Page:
Every morning and evening he would kneel down, reverently make the sign of the cross and pray. Never before had Beaulieu seen behavior like this. He was curious to know what it was all about. This young man seemed to have something, a kind of inner peace that was missing from his own life.

Francois wanted to learn about God and asked Dubrueil to explain what he was doing. Dubrueil told him a little about the Christian teaching and suggested, "You ought to go to the priest at Portage La Loche. He will teach you what you have to do to serve God." Beaulieu made immediate plans to leave.

Never in his life had Beaulieu seen a priest. Missionaries had only recently arrived and they were few. Beaulieu took his wives and his children in his largest canoe, and along with many Indian followers went to Portage La Loche.

There he learned about Christ, and how he had founded a great family of faith called the Church, and how Jesus wanted everyone to be part of it. Francois accepted this teaching with great joy and asked to be baptised.

But there was a problem. A Christian man must have only one wife. In order to follow Christ he would have to give up all his wives except one. It must have been a difficult decision. Finally he decided to keep his oldest wife Catherine and gave up the others.

Godfather of the faith

After his baptism he settled down at Salt River. Many families settled around him. The Spirit he received in baptism gave him a deep desire to spread the Gospel among his people. In 1852, he brought the first priest to Fort Resolution. He marked the event in a special way. Fr. Faraud wrote, "As we were passing an island on our way, he said, "We have islands, rivers and lakes, and they are all named after foreign people who just went through this country. This island, the biggest and most beautiful has not yet been named. Let us call it 'Priest Island'." To celebrate the occasion we sang a Chippewyan hymn."

Old Man Beaulieu was a pillar of support for the Church of the North. His home was always open to the missionaries. He helped them to make Christ known throughout the whole area, and to bring peace to the tribes. Priests often went to stay at Salt River to learn the Chipewyan language.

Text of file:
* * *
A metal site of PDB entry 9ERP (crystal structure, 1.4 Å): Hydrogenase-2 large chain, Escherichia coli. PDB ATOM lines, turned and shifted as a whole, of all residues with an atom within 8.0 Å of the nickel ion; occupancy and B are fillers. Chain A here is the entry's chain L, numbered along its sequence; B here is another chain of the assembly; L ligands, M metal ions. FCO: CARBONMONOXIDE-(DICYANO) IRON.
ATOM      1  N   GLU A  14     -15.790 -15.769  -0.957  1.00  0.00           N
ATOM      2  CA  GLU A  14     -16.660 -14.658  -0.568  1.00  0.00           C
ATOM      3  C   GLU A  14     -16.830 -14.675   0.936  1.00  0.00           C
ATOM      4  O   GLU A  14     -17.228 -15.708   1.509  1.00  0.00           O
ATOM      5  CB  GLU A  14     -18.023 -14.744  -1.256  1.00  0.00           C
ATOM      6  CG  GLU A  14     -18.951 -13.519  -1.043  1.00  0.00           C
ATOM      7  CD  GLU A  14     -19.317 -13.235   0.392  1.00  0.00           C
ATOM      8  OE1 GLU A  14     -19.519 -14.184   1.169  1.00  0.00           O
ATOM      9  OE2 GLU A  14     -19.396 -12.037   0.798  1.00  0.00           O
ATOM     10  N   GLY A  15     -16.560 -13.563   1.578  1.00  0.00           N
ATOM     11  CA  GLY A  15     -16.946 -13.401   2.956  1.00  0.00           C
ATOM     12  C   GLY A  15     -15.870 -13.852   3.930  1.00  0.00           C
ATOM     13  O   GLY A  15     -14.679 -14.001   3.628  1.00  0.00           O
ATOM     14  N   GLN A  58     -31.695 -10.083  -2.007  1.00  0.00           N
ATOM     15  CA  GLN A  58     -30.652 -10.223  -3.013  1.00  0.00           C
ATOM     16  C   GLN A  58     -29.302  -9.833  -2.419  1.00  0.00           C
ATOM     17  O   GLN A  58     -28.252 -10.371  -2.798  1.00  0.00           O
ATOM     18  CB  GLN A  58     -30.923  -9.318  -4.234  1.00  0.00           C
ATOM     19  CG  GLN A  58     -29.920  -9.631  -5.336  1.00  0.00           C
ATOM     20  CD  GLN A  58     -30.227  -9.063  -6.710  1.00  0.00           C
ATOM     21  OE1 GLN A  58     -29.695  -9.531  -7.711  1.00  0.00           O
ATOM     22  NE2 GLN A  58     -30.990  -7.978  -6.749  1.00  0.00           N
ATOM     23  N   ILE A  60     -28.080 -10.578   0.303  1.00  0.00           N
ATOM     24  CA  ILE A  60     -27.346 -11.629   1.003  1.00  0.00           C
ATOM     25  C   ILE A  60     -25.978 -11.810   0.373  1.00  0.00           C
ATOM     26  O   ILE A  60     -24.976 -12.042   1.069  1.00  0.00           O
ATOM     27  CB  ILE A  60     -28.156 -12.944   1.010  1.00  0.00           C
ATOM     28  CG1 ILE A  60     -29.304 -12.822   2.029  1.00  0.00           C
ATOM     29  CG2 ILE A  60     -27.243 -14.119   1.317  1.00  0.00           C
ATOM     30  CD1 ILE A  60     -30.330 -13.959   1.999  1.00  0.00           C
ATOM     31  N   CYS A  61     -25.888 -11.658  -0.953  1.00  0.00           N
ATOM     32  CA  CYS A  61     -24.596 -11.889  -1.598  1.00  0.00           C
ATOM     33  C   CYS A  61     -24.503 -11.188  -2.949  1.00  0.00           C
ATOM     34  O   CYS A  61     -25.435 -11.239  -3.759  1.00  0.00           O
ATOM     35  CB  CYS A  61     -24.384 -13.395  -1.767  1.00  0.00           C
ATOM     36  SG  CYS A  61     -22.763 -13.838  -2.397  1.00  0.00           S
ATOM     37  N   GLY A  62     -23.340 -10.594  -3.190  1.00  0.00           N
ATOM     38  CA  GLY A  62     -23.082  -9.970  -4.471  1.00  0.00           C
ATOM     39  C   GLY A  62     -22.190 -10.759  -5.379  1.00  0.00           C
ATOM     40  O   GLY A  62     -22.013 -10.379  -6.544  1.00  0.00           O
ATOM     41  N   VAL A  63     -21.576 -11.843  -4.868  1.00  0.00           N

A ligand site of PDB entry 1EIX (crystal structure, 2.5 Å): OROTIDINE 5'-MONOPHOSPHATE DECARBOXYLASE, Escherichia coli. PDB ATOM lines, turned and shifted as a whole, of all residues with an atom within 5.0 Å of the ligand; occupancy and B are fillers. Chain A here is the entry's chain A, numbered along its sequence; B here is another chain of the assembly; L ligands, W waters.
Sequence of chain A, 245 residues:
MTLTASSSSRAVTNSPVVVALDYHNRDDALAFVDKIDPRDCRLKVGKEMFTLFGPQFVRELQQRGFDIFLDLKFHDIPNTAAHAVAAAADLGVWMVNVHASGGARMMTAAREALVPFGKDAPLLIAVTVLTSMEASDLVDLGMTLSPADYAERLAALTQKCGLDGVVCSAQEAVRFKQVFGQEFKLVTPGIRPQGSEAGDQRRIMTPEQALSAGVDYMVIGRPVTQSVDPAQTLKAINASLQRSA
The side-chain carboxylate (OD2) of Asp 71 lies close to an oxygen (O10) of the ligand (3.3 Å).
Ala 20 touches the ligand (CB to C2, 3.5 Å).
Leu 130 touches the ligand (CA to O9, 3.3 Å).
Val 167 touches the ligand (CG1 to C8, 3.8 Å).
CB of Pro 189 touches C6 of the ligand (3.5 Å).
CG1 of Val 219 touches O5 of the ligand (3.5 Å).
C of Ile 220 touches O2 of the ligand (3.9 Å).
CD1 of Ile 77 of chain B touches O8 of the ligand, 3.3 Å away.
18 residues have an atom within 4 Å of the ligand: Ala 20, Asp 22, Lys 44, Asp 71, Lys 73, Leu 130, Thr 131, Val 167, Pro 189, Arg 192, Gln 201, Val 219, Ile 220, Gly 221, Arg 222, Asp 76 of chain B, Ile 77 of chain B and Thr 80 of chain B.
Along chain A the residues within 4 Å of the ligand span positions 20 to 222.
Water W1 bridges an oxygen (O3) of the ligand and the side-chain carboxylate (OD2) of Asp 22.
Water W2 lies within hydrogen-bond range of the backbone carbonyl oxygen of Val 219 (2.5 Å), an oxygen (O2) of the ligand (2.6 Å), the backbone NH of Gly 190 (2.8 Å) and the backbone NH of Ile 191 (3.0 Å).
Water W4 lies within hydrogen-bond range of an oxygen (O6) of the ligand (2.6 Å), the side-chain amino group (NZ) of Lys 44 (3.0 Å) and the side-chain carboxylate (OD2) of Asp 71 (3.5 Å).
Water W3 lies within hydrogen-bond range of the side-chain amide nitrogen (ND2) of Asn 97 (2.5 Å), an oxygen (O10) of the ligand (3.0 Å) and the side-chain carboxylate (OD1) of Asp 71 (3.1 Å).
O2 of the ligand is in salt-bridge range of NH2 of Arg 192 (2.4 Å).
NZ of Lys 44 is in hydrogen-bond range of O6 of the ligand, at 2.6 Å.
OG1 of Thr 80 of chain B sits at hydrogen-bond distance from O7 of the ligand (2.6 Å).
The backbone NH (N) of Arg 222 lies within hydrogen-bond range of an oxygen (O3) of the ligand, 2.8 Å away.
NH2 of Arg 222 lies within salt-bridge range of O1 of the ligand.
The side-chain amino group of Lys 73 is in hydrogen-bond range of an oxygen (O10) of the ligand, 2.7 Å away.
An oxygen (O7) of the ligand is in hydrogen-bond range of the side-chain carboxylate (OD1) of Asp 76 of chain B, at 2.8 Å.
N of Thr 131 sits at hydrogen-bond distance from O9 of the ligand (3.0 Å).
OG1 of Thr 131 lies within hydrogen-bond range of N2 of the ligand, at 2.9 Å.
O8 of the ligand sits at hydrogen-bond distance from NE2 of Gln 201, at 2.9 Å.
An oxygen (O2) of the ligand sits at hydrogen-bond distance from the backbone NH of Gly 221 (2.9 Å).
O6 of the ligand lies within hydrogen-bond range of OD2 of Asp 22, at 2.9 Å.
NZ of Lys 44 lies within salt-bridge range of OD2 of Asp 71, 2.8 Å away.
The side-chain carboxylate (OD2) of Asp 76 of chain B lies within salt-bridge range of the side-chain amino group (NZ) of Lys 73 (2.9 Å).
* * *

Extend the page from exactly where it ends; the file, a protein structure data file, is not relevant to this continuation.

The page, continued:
Father Grandin, who was there in the winter of 1856 wrote, "I was welcomed by Beaulieu and his people like I was an angel. He gave me his own house during my stay amongst them. He and his family moved into another house that was much poorer and colder."

When Grandin returned six years later as a bishop, Beaulieu greeted him with the words, "You are a 'great priest' now; it is the first time a bishop has come to this country and I have only sucker fish to feed you..."

A new life

Bishop Grandin discovered that the house where he lived and celebrated Mass six years before was now a 'prayer house' — a church. It was decorated with holy pictures and there was an altar.

The Catholic faith was alive and strong in the settlement. Each Friday, Sunday and feast day, the people gathered to sing hymns and pray the rosary. And it was Old Man Beaulieu who would preach to them!

He had become a man of prayer. Every day, even in the coldest weather, he would kneel down bareheaded before an outdoor cross that Bishop Grandin had erected. He would pray the rosary for the dead of his family and tribe. Most of all he would pray for all those whom he had wronged.

The new faith was having its effect. Old attitudes were beginning to change. Beaulieu led the way by caring for the poor and raising up many orphans. As his end drew near he travelled to the places where in his younger days he had done wrong. By his words and example he made up for the misdeeds of his past. He died a holy death in November, 1872.